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Breaking Taboo, Swedish Scientist Seeks To Edit DNA Of Healthy Human Embryos

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A scientist in Sweden has started trying to edit the DNA in healthy human embryos, NPR has learned.

The step by the developmental biologist Fredrik Lanner makes him the first researcher known to attempt to modify the genes of healthy human embryos. That has long been considered taboo because of safety and ethical concerns.

Lanner is attempting to edit genes in human embryos to learn more about how the genes regulate early embryonic development. He hopes the work could lead to new ways to treat infertility and prevent miscarriages. He also hopes to help scientists learn more about embryonic stem cells so they can someday use them to treat many diseases.

The fear is that Lanner's work could open the door to others attempting to use genetically modified embryos to make babies.

Making changes to the DNA in human embryos could accidentally introduce an error into the human gene pool, inadvertently creating a new disease that would be passed down for generations, critics say.

Some also worry the experiments could open the door to so-called designer babies that would let parents pick and choose the traits of their children.

Lanner, however, says he is initially planning only to study the modified embryos for the first seven days of their growth and would never let them develop past 14 days. The potential benefits could be enormous, he argues.

"Having children is one of the major drives for a lot of people," Lanner says. "For people who do struggle with this, it can tend to become an extremely important part of your life."

Lanner also hopes to learn things that could help scientists who are trying to turn stem cells from human embryos into new treatments for diseases.

"If we can understand how these early cells are regulated in the actual embryo, this knowledge will help us in the future to treat patients with diabetes, or Parkinson, or different types of blindness and other diseases," he says. "That's another exciting area of research."

NPR recently got exclusive access to Lanner's labs at the Karolinska Institute in Stockholm to watch some of his early efforts.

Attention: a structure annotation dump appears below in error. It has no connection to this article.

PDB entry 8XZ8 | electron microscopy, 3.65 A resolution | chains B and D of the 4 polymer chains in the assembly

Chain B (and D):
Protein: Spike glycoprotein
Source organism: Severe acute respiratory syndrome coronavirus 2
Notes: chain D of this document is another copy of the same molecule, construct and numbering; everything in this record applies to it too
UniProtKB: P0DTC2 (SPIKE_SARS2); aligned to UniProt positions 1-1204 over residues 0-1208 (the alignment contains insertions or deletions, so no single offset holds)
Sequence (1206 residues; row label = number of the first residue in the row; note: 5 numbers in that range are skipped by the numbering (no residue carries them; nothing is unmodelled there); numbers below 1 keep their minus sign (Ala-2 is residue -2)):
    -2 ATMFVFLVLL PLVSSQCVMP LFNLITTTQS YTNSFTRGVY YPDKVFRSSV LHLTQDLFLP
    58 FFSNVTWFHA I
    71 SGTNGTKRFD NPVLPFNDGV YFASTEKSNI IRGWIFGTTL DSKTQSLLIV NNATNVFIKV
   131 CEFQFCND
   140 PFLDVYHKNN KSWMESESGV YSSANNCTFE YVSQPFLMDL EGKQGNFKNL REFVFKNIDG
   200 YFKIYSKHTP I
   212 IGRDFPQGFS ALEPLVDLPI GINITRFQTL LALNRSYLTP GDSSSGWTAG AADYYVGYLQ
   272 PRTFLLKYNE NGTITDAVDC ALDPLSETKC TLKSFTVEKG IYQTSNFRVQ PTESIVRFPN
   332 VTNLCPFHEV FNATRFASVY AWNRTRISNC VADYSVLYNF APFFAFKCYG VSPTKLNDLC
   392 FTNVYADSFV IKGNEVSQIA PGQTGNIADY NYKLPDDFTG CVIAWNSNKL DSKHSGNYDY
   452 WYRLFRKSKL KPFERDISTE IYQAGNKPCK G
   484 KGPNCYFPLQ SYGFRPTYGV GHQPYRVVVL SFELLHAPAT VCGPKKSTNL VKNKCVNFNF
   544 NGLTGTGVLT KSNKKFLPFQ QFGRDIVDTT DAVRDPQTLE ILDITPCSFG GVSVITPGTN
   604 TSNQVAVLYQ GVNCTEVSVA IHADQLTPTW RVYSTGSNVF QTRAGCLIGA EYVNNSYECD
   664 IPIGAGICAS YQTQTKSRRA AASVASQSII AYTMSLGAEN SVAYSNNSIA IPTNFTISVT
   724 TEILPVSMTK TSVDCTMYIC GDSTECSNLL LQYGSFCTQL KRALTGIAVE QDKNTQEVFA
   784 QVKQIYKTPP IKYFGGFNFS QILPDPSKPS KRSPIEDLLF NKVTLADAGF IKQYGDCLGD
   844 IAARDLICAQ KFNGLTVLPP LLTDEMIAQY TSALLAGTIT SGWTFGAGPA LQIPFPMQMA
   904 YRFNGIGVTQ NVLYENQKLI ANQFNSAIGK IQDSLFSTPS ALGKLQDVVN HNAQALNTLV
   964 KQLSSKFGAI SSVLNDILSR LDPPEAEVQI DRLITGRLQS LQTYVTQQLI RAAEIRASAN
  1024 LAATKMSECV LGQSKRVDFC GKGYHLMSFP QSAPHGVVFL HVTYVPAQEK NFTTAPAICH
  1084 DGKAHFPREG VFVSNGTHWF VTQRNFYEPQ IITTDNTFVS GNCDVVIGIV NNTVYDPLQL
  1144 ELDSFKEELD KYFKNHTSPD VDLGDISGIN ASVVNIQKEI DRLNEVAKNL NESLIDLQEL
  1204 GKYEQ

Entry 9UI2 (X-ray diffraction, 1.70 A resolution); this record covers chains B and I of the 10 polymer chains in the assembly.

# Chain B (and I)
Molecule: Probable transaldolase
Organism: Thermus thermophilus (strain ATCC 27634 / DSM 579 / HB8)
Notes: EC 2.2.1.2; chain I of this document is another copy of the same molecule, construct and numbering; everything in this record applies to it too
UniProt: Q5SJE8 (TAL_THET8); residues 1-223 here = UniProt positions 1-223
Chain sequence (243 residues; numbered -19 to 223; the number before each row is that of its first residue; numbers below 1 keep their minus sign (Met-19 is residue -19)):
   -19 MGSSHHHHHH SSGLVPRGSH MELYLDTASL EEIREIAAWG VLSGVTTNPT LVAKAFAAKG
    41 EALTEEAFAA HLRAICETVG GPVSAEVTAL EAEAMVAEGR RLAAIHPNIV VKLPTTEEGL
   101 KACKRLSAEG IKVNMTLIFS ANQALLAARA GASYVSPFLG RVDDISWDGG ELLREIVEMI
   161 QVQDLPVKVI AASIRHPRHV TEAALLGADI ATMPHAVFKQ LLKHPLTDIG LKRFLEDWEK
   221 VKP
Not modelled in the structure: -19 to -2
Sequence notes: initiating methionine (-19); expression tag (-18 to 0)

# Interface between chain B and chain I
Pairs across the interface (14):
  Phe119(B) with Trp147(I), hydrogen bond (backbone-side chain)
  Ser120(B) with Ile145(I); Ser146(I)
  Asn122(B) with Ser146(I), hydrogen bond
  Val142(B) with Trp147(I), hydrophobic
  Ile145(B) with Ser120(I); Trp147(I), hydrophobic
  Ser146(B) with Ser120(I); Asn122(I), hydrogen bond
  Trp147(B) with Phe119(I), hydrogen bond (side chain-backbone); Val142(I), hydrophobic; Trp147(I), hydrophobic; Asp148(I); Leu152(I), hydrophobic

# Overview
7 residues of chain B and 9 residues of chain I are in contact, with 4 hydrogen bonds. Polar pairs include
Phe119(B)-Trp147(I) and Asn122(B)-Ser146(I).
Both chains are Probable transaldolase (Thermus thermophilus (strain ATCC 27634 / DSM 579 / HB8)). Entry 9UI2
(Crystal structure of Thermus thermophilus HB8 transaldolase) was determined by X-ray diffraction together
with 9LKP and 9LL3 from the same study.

During the visit, Lanner and a graduate student carefully thawed five embryos donated by couples who had gone through in vitro fertilization at the Karolinska University Hospital to try to have children.

One of the embryos didn't survive the freezing and thawing process. The researchers gingerly placed each of the remaining 2-day-old embryos into a dish on a special microscope.

"You need to be stable on your fingers and hands while doing this," Lanner said, quipping, "You don't want to be dropping the embryos while taking them out."

With Lanner looking on, the student injected one of each embryo's four cells with a genetic engineering tool known as CRISPR-Cas9 while holding the embryo in place with a thin glass rod.

The gene-editing tool comprises two molecules that can zero in on individual genes and make very precise changes to the DNA. It lets scientists modify DNA much more easily and precisely than ever before. Lanner calls the technique a "game changer."

"It's not just quicker or cheaper," Lanner says. "This actually opens the door to start to look at this for the first time, because we could not do this at all previously in the human embryo. The technology was just not efficient enough to try to look at individual gene function as the embryo develops."

Lanner is planning to methodically knock out a series of genes that he has identified through previous work as being crucial to normal embryonic development. He hopes that will help him learn more about what the genes do and which ones cause infertility.

He declined to specify which genes he's targeting until the work is reviewed and published.

During the visit by NPR, one of the embryos got severely damaged when the injection needle got clogged. But the researchers successfully injected the remaining three embryos and placed them in an incubator to continue developing. One embryo divided again immediately after being injected, showing that it could still grow.

Two of the embryos survived in good enough shape to be analyzed later, Lanner explained in an email afterward.